Drivers in Stockton, California, were some of the highest-paid in the state. Drivers here can make over $49,000 a year, and the top three industries they’re likely to deliver for are manufacturing, transportation, and hospitality.

Key Takeaway: North Dakota drivers make the highest salaries on average, but they can earn even more in Stockton, California.

What do drivers think?

To better understand the profession, we asked delivery drivers how they felt about their jobs. Here’s what they had to say.

Infographic to analyze drivers' sentiments regarding delivery driver wages

Unfortunately, most drivers don’t feel they make enough money for their hard work.

Nearly all drivers (at least 91%) working for Grubhub and DHL felt underpaid, but many working for other companies (78-88%) said the same.

As a result, 77% of our respondents said they plan to get a second job to keep up with inflation. A few (15%) already have.

Plus, 73% said they’d even go on strike to contest their low pay.

The combination of inflation and perceived poor wages make strikes increasingly likely, so now might be the right time for companies to reassess what they pay employees.

Delivery drivers and truckers have recently advocated for higher pay and conditions, increasing many salaries nationwide. Their wages may also rise again in the near future due to union agitation and the growing demand for deliveries.

Key Takeaway: With most delivery drivers feeling underpaid, strikes and demands for higher wages may become increasingly likely — especially since nearly three-quarters of respondents said they would go on strike to contest their current wages.

Time for a change?

Interest in delivery driver jobs is on the rise throughout the US. Many companies are hiring, but the salaries differ from state to state. 

But drivers have been unhappy with their salaries and those on offer, with most willing to go on strike for better pay. With the nation relying on them to deliver the goods they need, it might be time for managers in some states to consider pay raises.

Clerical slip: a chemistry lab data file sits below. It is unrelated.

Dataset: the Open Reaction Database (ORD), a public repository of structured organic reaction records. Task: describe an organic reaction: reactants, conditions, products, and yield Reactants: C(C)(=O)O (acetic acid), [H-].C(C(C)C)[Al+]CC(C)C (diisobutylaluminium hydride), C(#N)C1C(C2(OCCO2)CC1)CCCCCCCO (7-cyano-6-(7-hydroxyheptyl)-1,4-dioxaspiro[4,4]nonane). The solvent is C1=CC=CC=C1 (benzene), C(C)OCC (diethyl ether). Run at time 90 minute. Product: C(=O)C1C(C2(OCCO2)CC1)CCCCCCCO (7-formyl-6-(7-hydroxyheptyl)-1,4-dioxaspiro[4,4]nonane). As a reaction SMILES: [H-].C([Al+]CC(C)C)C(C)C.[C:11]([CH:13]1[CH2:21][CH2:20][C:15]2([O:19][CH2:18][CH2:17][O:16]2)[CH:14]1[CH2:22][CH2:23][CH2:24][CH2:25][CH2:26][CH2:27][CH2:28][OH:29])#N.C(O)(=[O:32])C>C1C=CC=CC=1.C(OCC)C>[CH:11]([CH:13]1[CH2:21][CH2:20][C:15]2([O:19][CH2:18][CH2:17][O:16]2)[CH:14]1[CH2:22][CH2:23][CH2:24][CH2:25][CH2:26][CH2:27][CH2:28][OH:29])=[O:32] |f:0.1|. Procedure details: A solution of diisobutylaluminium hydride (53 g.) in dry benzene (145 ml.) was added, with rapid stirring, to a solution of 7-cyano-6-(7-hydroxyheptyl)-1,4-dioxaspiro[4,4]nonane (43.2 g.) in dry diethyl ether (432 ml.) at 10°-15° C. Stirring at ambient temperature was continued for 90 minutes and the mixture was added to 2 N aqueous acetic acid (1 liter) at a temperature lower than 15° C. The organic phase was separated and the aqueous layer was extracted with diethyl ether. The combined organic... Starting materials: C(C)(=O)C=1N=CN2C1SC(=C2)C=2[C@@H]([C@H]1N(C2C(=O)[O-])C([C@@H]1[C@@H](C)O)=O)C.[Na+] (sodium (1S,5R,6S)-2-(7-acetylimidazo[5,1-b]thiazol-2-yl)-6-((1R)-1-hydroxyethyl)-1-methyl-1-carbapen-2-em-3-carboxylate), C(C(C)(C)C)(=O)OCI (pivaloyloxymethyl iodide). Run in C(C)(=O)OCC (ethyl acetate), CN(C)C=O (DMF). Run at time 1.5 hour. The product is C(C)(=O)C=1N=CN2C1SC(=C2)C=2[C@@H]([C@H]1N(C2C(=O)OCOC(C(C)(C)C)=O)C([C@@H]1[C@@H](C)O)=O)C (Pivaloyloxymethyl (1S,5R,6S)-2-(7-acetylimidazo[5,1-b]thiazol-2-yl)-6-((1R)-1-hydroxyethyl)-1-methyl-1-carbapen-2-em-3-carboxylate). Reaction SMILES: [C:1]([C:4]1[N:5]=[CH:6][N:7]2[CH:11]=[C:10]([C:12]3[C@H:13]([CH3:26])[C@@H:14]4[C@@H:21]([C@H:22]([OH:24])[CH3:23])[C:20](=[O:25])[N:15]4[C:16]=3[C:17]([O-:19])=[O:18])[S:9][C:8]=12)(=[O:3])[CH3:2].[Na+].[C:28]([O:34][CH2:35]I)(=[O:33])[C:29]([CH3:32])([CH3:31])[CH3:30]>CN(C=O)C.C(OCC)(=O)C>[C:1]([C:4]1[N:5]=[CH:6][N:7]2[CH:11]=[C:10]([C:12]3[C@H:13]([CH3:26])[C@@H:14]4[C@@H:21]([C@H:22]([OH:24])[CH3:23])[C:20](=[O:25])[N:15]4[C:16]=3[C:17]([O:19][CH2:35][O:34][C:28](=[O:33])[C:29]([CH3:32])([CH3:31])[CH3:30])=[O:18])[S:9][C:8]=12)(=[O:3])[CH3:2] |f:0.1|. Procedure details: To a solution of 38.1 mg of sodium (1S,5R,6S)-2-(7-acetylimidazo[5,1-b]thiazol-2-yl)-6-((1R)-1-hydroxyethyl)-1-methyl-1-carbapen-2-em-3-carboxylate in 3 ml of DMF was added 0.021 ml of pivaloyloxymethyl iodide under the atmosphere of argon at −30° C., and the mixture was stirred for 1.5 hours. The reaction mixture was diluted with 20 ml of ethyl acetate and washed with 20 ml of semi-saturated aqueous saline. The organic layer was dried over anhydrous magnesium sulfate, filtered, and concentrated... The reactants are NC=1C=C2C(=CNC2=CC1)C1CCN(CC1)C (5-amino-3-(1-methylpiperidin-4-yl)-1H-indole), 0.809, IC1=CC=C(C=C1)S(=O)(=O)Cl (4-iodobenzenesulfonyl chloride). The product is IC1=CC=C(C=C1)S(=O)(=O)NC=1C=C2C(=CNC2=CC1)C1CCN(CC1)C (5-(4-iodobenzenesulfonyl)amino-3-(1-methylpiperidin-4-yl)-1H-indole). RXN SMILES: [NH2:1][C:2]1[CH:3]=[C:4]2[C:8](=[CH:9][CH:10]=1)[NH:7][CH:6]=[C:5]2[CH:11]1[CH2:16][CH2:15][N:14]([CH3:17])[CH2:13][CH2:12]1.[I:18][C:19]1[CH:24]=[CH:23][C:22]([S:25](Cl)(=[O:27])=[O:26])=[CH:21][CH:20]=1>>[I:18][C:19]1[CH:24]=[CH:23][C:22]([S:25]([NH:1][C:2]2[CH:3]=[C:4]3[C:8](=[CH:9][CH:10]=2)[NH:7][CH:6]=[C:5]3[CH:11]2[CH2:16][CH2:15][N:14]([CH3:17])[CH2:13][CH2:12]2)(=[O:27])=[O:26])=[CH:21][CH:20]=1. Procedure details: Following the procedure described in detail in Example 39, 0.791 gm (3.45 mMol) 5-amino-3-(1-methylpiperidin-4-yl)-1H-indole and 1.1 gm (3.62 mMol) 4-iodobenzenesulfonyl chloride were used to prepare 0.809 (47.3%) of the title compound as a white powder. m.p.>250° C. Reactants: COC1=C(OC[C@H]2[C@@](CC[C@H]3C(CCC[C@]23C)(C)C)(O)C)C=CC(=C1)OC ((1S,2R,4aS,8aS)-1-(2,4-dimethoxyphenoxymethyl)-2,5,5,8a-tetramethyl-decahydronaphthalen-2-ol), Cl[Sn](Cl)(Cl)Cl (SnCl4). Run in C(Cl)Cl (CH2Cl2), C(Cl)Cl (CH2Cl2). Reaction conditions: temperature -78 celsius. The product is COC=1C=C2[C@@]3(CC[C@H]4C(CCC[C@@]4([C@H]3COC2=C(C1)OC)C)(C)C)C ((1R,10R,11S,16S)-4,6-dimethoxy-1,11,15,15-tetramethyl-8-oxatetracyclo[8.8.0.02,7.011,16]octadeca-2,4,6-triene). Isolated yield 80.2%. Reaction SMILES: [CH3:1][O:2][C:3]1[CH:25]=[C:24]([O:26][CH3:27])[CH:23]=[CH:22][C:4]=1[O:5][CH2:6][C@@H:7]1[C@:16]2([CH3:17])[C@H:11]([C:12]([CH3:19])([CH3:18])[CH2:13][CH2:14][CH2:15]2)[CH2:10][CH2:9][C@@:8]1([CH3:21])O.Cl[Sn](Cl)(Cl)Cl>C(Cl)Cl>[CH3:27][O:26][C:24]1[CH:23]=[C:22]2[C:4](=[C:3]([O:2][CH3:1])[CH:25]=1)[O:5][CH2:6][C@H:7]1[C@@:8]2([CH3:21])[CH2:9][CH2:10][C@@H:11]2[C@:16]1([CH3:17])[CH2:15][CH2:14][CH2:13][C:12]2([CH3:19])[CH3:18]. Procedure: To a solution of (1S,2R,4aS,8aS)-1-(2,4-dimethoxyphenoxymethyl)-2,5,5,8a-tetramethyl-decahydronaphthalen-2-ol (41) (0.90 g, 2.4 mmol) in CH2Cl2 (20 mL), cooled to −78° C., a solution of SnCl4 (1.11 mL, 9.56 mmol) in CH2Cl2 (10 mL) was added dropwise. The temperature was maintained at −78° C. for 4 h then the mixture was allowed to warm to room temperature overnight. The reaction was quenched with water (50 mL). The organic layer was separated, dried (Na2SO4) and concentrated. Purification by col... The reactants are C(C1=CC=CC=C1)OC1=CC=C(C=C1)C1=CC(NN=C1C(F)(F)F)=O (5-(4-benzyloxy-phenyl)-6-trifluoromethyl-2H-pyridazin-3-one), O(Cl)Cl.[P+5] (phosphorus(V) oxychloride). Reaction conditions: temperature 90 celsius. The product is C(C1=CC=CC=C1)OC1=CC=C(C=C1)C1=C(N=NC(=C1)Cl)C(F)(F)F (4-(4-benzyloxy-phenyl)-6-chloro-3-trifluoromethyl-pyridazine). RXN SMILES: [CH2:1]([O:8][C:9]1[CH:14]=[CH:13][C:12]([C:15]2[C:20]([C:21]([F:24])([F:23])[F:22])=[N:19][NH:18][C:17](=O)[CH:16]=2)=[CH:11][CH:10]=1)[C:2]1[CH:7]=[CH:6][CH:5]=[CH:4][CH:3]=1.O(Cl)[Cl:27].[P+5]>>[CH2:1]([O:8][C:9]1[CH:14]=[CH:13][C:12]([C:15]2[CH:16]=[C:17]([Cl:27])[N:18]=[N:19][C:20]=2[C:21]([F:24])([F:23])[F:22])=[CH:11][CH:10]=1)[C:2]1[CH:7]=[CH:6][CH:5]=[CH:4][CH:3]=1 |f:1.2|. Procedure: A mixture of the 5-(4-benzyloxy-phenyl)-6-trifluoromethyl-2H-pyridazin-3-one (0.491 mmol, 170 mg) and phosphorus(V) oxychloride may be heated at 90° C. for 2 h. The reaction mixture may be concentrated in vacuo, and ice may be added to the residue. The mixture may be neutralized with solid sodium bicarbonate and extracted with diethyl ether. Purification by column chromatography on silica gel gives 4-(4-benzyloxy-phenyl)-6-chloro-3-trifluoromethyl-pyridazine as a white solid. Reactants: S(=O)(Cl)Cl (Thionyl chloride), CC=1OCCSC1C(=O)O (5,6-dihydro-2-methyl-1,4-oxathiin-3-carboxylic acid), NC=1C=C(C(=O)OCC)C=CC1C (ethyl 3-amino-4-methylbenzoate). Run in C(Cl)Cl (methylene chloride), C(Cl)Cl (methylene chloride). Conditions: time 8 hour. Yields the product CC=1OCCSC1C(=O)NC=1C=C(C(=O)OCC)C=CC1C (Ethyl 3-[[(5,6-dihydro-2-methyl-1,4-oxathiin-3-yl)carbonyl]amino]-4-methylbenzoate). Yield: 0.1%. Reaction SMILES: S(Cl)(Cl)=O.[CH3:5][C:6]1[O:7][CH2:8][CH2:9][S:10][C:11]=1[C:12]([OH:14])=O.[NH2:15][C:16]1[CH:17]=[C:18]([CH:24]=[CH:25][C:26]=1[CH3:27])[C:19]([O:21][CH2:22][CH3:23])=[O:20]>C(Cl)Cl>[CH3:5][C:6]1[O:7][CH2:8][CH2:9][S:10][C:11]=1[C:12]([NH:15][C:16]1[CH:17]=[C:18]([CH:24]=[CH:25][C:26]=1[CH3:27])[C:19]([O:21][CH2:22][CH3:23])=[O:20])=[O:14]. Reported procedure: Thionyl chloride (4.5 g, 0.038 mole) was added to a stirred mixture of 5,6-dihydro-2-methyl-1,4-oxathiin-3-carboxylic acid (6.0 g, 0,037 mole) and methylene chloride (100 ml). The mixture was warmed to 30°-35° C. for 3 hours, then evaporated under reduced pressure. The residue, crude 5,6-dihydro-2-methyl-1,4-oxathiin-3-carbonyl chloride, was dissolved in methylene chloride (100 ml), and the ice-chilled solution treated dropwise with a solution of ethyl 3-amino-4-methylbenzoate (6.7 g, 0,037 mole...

Although there’s plenty of nationwide interest in delivery jobs, managers may want to focus resources primarily on their existing teams. If your drivers want higher pay, consider rewarding your highest performers before hiring new ones. 


We used data from the US Bureau of Labor Statistics (BLS), Indeed.com, Google Trends search volume data, and a survey of 988 delivery drivers to explore delivery driver employment. 2021 wage and employment per 1,000 jobs data was obtained from BLS. Indeed was scraped for over 12,000 recent delivery driver job postings around the United States. Wages displayed by company were based off of publicly available Indeed salary listings. Salaries were normalized using the 2,080 hours per year standard to estimate average hourly salaries. For the survey portion of our data, we ensured each company had a sample size of at least 100 employees. This included both part time and full time employees. Of survey respondents, 67% were male, and 33% were female. Survey results were self reported. Please note that these estimates are based on the specific methodology employed and may not accurately reflect the actual figures. We welcome any inquiries or updates to the data, as we are committed to providing the most accurate and up-to-date information on this page.

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About the author

Heather Reinblatt
Heather ReinblattContributor

Heather Reinblatt is a managing editor currently living in St. Louis, Missouri. She spends her free time reading, trying new recipes, and cuddling her cat Paisley. You can find Heather on LinkedIn.